Whereas Socrates looks to the state for the laws that should be obeyed, King instead looks to a higher, natural law. We know this because he uses Jesus as an example of “extremism for love”, and because he expresses his disappointment that the church has not been a moral beacon leading Christians to “higher levels of justice”. Thus, while the concept of ‘natural law’ is quite vague, King effectively provides us with a definition by equating it with Christianity. Even so, his argument in some ways depend upon the belief of the reader; if one does not accept the bible as the ultimate guide to morality and virtuousness, King’s arguments are weakened because they depend on accepting the Bible as the specific definition of “natural law”. Without knowledge and acceptance of the bible, this definition of virtuousness is either extremely vague or inapplicable. Does that weaken King’s argument? I would say so, though the vast majority of Americans King appealed to in his teachings was Christian, so his religious arguments were well taken. Even though accepting his reasons for upholding virtue depends upon a belief in the Bible, his argument still holds because of the practical reasons he presents for disobeying the law. Specifically, he argues with sound logic that the only way to open up negotiation on the segregation law and ultimately amend it is to defy segregation to generate the creative tension that brings the issue to the forefront of American consciousness. So other than upholding virtuousness by not complying with an unjust law, he also seeks to change the segregation situation by direct action. This is a practical reason for his direct action that can be accepted regardless if one agrees with his definition of virtuousness.
Socrates, on the other hand, relies in part on defining the state as analogous to parents or a slave master. I think this is a rather weak analogy, because the slave-master relationship is not one that would be valued by a slave in the way that Socrates values his relationship to the state. Also, parents possess an unconditional love for their children, which would imply a willingness to forgive, and that is not the case for the state and its subjects. Thus, the state-subject relationship is not as desirable as a parent-child relationship. For these reasons I don’t buy his analogous argument. Also, when he claims that in city-states other than Athens his quality of life will be reduced, i.e. he will be in the company of less civilized men and won’t enjoy certain benefits that supposedly only Athens can provide him, he does not back up his premises. Thus I find that I have to take for granted that that Athens is the best place in the Greek empire to live for his argument that it is virtuous to obey the law to be effective, and he does not thoroughly convince me of this. King’s arguments concerning the virtue of breaking unjust laws are strong for the sheer number of premises he backs up his arguments with. So, because King presents so many premises and defines his vague terms, and Socrates instead relies merely on what are in my mind weak analogies and an insufficient number of premises, King’s argument on the whole is considerably stronger.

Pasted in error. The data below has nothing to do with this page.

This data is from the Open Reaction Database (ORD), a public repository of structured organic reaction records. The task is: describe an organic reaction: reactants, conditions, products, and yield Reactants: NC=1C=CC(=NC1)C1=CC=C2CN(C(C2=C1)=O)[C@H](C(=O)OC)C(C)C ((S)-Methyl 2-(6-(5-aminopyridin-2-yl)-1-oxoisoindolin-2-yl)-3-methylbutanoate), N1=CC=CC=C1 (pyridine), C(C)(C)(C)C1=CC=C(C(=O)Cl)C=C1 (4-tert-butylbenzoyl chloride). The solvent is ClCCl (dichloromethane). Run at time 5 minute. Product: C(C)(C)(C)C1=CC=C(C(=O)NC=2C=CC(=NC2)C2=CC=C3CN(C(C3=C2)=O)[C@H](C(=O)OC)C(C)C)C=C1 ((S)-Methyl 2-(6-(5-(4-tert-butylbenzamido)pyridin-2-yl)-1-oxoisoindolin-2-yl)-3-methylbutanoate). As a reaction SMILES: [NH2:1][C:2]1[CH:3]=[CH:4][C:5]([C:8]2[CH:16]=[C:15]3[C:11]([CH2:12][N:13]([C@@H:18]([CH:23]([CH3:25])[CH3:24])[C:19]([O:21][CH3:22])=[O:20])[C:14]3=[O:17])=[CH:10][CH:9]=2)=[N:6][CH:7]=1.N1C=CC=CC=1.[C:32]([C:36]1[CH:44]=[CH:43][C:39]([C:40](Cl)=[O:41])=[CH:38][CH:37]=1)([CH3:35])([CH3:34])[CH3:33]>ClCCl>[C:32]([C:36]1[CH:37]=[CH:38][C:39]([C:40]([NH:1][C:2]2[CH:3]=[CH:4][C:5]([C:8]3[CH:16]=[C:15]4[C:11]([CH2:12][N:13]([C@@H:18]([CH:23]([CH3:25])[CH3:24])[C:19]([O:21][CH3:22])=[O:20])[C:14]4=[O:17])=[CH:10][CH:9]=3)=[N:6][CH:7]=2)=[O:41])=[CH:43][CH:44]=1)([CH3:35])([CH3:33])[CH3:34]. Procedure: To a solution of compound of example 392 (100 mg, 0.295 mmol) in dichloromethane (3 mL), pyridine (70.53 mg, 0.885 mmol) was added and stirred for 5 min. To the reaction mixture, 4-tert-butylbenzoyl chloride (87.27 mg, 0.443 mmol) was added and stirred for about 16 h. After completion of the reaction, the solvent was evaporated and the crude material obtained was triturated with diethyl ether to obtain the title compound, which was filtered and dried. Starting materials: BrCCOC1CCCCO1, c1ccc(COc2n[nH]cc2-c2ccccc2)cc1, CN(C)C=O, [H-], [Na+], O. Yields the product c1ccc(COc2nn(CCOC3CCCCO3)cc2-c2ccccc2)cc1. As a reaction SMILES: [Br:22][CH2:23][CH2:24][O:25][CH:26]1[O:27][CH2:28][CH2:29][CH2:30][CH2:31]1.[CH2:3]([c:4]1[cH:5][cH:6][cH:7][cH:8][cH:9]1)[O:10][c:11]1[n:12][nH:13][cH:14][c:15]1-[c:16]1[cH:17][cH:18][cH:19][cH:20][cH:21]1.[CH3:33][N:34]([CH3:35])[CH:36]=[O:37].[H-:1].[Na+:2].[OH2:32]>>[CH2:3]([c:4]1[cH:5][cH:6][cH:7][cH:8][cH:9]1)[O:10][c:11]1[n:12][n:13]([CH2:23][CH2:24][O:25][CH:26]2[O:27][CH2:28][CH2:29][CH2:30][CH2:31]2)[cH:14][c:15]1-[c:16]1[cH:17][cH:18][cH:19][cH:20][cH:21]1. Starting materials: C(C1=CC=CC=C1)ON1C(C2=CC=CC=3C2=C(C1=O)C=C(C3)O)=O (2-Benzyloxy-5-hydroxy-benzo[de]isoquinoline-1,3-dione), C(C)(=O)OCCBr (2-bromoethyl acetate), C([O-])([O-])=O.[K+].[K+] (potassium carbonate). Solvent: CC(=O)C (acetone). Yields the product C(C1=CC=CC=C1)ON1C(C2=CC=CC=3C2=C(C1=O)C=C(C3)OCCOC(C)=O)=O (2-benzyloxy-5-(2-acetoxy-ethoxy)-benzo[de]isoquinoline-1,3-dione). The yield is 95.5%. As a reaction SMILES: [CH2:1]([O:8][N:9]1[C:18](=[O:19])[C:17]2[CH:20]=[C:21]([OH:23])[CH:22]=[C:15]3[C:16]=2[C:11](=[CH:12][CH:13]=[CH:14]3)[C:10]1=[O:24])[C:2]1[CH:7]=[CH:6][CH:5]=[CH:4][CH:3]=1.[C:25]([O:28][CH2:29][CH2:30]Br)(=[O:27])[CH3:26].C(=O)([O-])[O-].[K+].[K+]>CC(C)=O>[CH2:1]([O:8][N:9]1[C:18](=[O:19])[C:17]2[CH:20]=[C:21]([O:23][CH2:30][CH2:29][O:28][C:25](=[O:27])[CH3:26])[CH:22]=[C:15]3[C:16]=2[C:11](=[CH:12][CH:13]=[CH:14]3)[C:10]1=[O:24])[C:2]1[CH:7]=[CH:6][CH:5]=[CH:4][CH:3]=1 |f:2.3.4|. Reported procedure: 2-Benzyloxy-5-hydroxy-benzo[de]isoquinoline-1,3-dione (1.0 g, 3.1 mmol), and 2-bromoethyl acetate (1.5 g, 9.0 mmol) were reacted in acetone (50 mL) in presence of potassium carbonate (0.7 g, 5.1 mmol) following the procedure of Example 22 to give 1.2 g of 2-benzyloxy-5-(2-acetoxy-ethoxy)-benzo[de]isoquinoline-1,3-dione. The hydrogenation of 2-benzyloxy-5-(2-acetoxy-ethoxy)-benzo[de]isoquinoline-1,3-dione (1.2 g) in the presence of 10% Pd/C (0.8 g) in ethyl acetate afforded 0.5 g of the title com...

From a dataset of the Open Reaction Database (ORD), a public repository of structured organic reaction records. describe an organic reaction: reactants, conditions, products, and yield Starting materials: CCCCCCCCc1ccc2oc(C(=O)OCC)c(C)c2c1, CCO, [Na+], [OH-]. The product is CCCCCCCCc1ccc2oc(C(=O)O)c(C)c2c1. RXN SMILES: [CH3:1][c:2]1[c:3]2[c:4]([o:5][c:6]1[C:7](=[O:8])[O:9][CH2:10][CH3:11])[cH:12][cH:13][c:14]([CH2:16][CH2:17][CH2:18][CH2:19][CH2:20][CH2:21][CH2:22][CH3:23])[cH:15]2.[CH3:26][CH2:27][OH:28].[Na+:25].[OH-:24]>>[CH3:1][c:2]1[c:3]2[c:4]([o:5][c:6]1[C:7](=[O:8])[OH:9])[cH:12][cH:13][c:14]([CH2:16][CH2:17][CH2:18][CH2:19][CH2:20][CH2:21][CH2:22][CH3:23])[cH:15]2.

Another reason I might consider King’s argument stronger than Socrates’ is his use of language. While Socrates’ tone is straightforward and logical, it lacks the visceral punch of King’s emotionally provocative language. Such diction as “…so that individuals can rise from the bondage of myths …help men rise from the dark depths of prejudice and racism to the majestic heights of understanding and brotherhood,” powerful metaphors like “…see the depressing cloud of inferiority begin to form in her little mental sky,” and intense imagery like “…hate-filled policemen kick, curse, brutalize and even kill your black brothers and sisters…” forces the reader to engage with King’s struggle on a gut level. While King’s logic is sound without this emotive language, it adds quite a lot to his argument because it disallows the reader to ignore the emotions King and his fellow blacks feel, and thus forces the reader to better understand and sympathize with the struggle blacks face daily. So, without relying exclusively on emotion, King strengthens his argument with intensely emotive language.